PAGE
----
The plight of three brothers and their mother during one of the most shameful episodes of World War II.
The abandonment of American servicemen in the defense of the Philippines in 1942 propelled Freeman—a former speechwriter and public relations executive and current board chair of The Writer’s Center in Bethesda, Maryland—to re-create the tragic story of her uncle, Barton Cross, who suffered a long imprisonment in Japanese POW camps. In a fluid, restrained, and deeply researched narrative, the author returns to the awful chaos just after the bombing of Pearl Harbor, when Cross, a Supply Corps officer on the submarine tender USS Otus, was wounded by shrapnel in the subsequent Japanese air attack on Cavite Navy Base, Manila, and inexplicably left behind by his ship at Sternberg Hospital. Moreover, while Gen. Douglas MacArthur had ordered the evacuation of the Army wounded on the last vessel to depart Manila before the city fell to the Japanese, the 30-some Navy wounded were again neglected. They were eventually transported over the next three years—along with thousands of other captured American servicemen—from one miserable Japanese POW camp to another. “The macabre displays,” writes Freeman, “were intended to humiliate the captured Americans and brandish the new Japanese dominion over the Filipinos.” Meanwhile, Cross’ two older half brothers, Benny and Bill, “lifelong protectors” and “Annapolis-minted officers,” along with their mother, Helen, frantically lobbied to find news of their lost brother, as conditions in the camps were notoriously bad, and several of the POW ships were bombed late in the war by U.S. attacks. Freeman has reopened the long-closed inquiry into her uncle’s account and scoured the diaries and letters that Helen wrote to Washington, D.C., as well as those written by fellow prisoners. The result is an obvious labor of love, a touching, suspenseful, and deeply troubling story of one family’s patriotic devotion and betrayal.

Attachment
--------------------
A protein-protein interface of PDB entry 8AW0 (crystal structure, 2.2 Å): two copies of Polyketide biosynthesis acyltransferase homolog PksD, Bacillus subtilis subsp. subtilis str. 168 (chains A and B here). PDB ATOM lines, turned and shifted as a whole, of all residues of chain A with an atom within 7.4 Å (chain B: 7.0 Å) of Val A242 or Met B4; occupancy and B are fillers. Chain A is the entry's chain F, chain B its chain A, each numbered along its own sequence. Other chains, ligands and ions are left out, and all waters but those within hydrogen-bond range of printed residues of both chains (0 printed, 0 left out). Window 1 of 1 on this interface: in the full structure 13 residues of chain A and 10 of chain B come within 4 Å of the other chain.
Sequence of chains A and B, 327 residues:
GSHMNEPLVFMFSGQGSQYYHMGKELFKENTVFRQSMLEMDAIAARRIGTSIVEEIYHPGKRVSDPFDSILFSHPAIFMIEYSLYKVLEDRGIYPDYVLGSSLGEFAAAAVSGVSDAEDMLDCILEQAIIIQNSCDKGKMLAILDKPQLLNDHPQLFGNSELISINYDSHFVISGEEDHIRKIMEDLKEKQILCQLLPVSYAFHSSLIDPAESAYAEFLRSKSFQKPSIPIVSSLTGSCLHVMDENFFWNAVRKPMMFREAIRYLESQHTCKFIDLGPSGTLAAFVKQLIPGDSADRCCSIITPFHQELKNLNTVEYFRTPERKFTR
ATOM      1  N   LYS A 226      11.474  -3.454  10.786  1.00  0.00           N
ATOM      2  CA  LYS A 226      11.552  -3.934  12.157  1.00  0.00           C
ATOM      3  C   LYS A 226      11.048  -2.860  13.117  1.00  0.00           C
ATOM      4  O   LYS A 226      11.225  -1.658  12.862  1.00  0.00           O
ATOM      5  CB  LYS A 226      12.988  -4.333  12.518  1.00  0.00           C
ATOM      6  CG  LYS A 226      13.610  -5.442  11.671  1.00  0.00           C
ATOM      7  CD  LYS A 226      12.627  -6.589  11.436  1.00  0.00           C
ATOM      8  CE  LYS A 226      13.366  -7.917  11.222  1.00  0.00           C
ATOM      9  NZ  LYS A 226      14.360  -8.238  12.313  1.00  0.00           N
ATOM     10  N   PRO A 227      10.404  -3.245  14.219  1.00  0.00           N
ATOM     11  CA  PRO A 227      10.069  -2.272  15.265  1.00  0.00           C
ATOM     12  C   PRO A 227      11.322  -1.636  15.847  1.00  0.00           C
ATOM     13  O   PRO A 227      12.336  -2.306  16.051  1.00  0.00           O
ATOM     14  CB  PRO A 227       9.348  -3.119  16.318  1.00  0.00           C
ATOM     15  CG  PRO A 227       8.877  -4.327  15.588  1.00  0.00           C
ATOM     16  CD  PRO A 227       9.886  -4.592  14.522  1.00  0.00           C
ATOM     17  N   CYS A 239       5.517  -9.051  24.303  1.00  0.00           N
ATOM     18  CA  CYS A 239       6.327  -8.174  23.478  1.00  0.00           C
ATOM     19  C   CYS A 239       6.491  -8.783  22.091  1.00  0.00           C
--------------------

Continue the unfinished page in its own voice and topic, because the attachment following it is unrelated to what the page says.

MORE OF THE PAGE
A grieving family ultimately finds closure in this meticulously researched and compelling history.